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Top 7 Tips for kickstarting your student journey in Ireland

July 23, 2020 | By | No Comments

In this blog, Indian student Ansh Mahajan shares his top tips for students when they arrive in Ireland to help settle in quickly, make friends and get started at college!

I still look back to the day when I had landed in Ireland as an international student from India. My mind was flooded with mixed emotions:  excitement at being in a completely new world, coupled with a little anxiety of managing everything on my own in an alien country. Having been here for a couple of months now*, I literally laugh about each and every memory. So here I would like to share 7 things from my personal experience that I believe can help you navigate better when you start your journey on Irish soil.

(*this blog was written prior to the Covid19 pandemic, but all the information in it applies to any international student arriving in Ireland)

Get the exact information about the transportation facility. The flight will drop you safely at the airport, but what next? The first thing that you need to do is get to your accommodation. As soon as you land in Ireland, look around for the exact information about the transport you will use to reach home. If you’re taking a bus, make sure that you have the exact time and number of the bus and you are at the right bus stop at least 10 minutes prior to departure. 

There are many private and public buses to bring you into Dublin – just get the right one!

Tip: The bus fares are significantly less if you book your tickets online. If you are taking a taxi or getting a lift, make sure that you know the exact spot where you will meet the person picking you up.

Buy an Irish sim card. It is really important to stay connected with our near and dear ones, so your next task is to buy an Irish sim card and inform your family that you have arrived safely. There are many network providers in Ireland to choose from, including Vodafone, Three, Eir and Lyca. You can easily find a sim card in any shopping centre or Tesco (big supermarket chain with a branded mobile service). I personally got myself a Tesco sim card as Tesco was near me and many of my friends were already using it. Don’t panic if you can’t find a sim card, as free Wi-Fi is available in most places including buses.

Get yourself an Irish sim card – you can compare rates at www.switcher.ie

Inform the international office you’re here. The next important step is to inform the international office about your arrival, so that you are taken care of. They will let you know the dates when you must visit the college for your induction and registration. Simple!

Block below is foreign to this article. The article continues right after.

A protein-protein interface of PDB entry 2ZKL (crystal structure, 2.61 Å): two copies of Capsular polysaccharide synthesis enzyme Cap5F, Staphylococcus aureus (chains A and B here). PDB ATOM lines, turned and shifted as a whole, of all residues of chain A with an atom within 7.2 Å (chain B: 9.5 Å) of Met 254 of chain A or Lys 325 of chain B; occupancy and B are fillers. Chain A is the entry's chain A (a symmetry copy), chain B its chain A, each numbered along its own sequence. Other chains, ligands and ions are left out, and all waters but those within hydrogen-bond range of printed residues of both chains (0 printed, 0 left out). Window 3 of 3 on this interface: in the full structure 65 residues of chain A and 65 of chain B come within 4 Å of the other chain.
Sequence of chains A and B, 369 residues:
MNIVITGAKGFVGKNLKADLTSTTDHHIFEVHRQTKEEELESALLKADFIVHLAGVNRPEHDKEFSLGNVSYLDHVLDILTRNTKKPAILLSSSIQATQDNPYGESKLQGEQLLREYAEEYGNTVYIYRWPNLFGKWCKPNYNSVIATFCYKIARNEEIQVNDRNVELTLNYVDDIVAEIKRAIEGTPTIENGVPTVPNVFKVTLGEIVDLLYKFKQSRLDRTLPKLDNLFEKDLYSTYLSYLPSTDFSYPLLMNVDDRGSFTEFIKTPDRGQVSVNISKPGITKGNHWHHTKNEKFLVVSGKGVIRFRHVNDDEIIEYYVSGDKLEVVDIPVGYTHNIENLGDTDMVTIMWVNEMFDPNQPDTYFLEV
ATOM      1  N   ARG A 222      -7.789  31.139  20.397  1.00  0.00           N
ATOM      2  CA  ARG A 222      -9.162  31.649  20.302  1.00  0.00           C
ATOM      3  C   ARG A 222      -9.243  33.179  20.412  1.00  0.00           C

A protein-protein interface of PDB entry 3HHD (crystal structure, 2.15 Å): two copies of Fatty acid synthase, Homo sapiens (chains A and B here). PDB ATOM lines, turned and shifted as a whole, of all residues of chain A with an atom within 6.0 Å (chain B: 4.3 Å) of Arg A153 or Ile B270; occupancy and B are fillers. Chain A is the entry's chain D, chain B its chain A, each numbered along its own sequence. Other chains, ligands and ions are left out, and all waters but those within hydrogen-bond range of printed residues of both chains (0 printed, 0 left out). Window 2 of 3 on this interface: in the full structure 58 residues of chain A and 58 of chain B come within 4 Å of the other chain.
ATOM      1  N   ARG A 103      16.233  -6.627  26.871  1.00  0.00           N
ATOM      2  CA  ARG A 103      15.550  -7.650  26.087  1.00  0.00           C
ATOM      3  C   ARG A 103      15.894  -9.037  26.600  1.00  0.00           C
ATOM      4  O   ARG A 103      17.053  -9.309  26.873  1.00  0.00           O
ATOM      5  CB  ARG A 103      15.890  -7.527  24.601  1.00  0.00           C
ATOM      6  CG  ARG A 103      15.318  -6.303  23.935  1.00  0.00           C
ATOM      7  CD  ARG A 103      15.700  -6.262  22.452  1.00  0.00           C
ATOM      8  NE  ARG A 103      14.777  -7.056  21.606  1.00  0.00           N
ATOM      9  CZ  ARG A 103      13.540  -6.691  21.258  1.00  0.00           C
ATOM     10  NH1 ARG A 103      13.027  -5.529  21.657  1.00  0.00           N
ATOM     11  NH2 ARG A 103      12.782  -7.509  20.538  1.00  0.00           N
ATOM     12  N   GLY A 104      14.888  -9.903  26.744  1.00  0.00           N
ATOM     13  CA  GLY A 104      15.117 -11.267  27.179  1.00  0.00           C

Your International Office is there to help so let them know you’re there

Get to know your surroundings. The next thing on the list is familiarising yourself with your surroundings – the transport routes and walks, the places where you’ll get your daily shopping etc. and of course the pubs.

Get to know where you live and how to get around

Interact with people. Being alone in a different country can be really depressing and might trigger homesickness. So interacting with other people – on and off campus – is really essential to help you adjust and will also help you understand your surroundings better. The Irish are friendly so it’s not hard! 

Interact with people – you’ll make friends and get to know Ireland quicker

Open a bank account. It is needless to mention the importance of a bank account for almost any transaction nowadays. So opening an Irish bank account is one of the most essential things to do. You will require your passport and a letter from the college stating that you are a student of that college. Next you will need to take an appointment with the bank where you can submit your documents. You will be issued a bank card for use in stores and at ATMs. 

Get an appointment for your GNIB card (Garda National Immigration Bureau). The Garda is Ireland’s national police force.  Every student from overseas (outside the EU and Switzerland) needs to register with the GNIB soon after arrival.  You are required to get yourself a GNIB card before your visa expires (which is usually 3 months), and for doing so, you are required to take an appointment with your local garda station. You are also required to renew this card every year till the duration of your stay is over, so make sure that you keep a track of it.

So these were some of the important things which I wish I knew before coming here, so that the path could have been a bit smoother. Feel free to contact me for any queries via my Instagram:  ansh_73

 

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